My front yard was twenty metres from the ocean and a rocky beach.  Helicopters would land in the field behind my house.  The admiral would let me pick roses from his garden.  Destroyers, frigates, and minesweepers would signal me in pseudo-morse code when I waved (well they would if my dad or someone I knew was on them).  Frogmen would magically appear next to me on the beach, having emerged from the ocean.  Things got exciting when nuclear submarines came to visit.  There were enormous cliffs to climb and fantastic old ruins to hide in.  And there were wild apple trees, cherry trees, and a blackberry bush the length of a football field.

It wasn’t uncommon to pass by this particular bush on any given day in the summer and find it full of not only bees and wasps but engineers, sailors, police officers, and anyone else who happened to be passing by and wanted a snack.

We ate a lot of blackberries in those summers.

My mother would stew the blackberries with a bit of water or juice, a spoonful or two of sugar, and a little dab of corn starch to thicken it.  We would eat this stuff on ice cream, cake, pie, pancakes, waffles … you name it.  It’s a multi-purpose sauce and can turn any dessert into an elegant treat in a flash.

Blackberries are obviously my favourite ingredient, but you can use any other kind of berry you want.   Living in Newfoundland I have discovered that partridge berries make a nice tart sauce.  Raspberries, blueberries, and halved strawberries work well.  Frozen berries work very well in this, as you don’t have to work on breaking them down as they cook.  I will try to quantify the amounts for you here.  If you’re cooking for a dinner party, make the full recipe below, but you can halve (or double) this recipe easily.

Take 2 cups fresh or frozen berries and bung them in a small pot.  I used blueberries this time.  Add in 1/2 cup of water or juice (I like to use cranberry juice to boost the flavour) and 1/4 cup of sugar.  You’ll need a little extra liquid if you are using fresh berries.

Heat on medium, stirring often, until all the berries are defrosted and broken up.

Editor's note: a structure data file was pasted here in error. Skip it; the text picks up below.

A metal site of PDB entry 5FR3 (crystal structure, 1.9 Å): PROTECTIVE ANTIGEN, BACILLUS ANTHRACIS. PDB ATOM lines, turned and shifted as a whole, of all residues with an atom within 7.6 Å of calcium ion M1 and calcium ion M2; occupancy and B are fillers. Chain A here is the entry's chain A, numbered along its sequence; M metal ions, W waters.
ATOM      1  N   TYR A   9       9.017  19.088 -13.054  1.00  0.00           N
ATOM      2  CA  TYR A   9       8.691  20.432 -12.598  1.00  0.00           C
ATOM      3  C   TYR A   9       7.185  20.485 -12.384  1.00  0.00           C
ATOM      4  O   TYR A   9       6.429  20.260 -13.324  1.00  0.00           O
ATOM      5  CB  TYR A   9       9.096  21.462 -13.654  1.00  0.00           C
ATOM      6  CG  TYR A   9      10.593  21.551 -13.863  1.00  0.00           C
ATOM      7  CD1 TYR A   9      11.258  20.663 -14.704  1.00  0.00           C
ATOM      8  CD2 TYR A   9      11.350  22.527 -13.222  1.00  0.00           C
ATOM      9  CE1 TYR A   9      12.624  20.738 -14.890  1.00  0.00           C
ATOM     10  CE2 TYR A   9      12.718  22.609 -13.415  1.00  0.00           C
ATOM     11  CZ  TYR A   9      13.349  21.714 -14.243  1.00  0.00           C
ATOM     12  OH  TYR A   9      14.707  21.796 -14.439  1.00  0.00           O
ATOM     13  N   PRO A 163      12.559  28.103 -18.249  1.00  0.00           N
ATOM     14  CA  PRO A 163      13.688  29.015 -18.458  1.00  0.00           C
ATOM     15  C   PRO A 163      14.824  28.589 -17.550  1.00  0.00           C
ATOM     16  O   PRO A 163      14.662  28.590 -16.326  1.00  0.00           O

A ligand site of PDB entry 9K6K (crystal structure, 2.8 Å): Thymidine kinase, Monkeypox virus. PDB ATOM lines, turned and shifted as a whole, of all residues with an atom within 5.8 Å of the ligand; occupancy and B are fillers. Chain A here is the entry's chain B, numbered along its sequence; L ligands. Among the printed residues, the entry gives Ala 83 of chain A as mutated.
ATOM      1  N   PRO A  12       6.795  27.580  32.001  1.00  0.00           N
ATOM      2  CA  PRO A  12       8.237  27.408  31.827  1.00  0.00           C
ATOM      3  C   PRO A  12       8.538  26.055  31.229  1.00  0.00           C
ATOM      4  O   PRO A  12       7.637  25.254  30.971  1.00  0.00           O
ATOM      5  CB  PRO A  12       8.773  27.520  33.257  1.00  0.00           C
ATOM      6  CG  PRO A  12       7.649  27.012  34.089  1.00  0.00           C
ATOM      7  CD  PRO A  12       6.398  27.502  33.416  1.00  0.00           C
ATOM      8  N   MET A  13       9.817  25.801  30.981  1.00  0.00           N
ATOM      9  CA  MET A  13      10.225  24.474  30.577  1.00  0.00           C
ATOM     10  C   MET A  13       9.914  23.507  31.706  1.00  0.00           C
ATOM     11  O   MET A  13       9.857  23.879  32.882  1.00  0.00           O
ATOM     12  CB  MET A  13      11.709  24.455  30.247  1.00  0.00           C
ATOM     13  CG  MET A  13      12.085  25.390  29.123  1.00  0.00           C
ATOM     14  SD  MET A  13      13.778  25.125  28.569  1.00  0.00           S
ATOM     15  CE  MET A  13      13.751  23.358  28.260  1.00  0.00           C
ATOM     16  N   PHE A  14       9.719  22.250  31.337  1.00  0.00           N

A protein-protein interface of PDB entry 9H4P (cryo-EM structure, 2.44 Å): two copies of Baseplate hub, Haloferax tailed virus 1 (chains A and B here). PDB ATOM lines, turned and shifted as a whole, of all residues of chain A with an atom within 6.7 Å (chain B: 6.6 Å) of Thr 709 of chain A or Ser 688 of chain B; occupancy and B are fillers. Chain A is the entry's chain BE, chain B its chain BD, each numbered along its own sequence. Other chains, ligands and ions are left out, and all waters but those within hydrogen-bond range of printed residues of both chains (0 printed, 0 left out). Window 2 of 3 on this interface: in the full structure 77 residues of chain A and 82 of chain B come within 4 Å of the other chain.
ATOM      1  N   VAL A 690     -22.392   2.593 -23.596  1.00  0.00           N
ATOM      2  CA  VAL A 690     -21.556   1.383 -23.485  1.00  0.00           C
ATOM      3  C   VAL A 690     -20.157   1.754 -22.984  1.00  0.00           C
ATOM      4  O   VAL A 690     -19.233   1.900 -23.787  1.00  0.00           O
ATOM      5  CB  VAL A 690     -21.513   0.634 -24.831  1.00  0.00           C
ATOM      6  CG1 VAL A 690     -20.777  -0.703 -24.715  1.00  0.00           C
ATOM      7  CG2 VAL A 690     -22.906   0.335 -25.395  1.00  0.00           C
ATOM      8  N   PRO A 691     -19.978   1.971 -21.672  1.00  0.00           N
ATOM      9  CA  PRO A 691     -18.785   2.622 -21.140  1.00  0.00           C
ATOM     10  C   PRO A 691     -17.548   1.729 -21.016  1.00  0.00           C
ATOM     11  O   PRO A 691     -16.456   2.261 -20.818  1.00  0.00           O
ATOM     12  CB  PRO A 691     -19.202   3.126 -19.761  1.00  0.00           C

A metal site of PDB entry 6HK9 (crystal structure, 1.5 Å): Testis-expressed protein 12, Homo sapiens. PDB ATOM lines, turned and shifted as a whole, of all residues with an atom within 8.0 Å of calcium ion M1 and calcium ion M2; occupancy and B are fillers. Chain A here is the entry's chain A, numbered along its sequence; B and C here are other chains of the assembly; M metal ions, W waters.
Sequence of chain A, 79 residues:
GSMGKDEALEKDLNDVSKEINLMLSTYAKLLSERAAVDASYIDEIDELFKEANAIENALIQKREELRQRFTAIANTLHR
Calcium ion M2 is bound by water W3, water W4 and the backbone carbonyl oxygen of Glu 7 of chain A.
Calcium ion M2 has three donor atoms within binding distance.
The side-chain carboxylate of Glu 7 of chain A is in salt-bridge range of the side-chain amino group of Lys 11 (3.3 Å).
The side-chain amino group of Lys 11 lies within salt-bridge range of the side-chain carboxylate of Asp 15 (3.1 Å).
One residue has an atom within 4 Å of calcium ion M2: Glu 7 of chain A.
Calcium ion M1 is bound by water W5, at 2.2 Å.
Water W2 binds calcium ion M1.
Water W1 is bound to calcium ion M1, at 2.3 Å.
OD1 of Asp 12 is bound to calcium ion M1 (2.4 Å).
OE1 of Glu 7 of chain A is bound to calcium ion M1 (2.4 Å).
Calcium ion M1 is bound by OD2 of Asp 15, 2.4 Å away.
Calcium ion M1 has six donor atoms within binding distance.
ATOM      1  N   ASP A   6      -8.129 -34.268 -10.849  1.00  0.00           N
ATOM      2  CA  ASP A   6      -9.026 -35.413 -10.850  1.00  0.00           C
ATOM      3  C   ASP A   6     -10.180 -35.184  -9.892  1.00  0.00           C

Suspend one tablespoon corn starch in three tablespoons water or juice and pop that in as well.

Bring to a boil, stirring frequently.

Remove from the heat and drizzle over the food of your choice.  

I recommend Pound Cake.

Makeshift Carving Board

This is another marvelous Martha Stewart invention.

I do not own a carving pan or board for meat.  I just don’t.

Instead, I place a cutting board (wooden or plastic) inside a rimmed baking sheet when I carve.

Not only do the juices not get absolutely everywhere but they’re nicely contained should you need them later.

Pineapple Corer – A perfect gift

I know what you’re thinking.  A pineapple corer is some elaborate gadget that you don’t really need.

I was like you.  Then my mother-in-law, knowing my obsession with fresh fruit (seriously, offer me a plate of cut fruit and a plate of chocolate and I’ll take the fruit every time and eat myself sick), gave me one for Christmas a few years ago.

HOLY SMOKES.  This is the best thing ever.

Normally when cutting a pineapple you slice off the outer skin, then you either cut the fruit away from the core or you manhandle your way into cutting through the core and you cut it away after.  This little gadget does away with the core all together.

Pick a nice large one with lots of leaves.  You can smell a good one by sniffing its bottom.  If it smells nice and fruity then it’s good.  You can leave less aromatic ones to ripen on the counter for a few days.  And in my experience, a wee bit of mould at the bottom is okay.

Simply cut off the top and bottom of your pineapple and set it in a pan to catch the juice.  You can leave the bottom on if you want to use the shell for something decorative but it’s a neater job if you cut it off.

Put the corer on top and start twisting it like a corkscrew.  The jagged teeth will bite in a circle around the core.

You can see the pineapple fruit start to feed itself through the little hole as you twist it further and further into the fruit.

The juice will start to bubble up around your cuts.  This is why you have the pan.

Keep twisting until you break through the bottom.

Lift the corer out of the pineapple shell.  It’ll make a lot of revolting sucking sounds.  It’s great.

The fruit has been cored and already sliced in a nice spiral for you.

You can just pop the handle off the corer.

Tip the corer upside down to get your spiral off.

Push the core out with your thumbs into the compost.  And you can drink all the juice you produced.

GENIUS.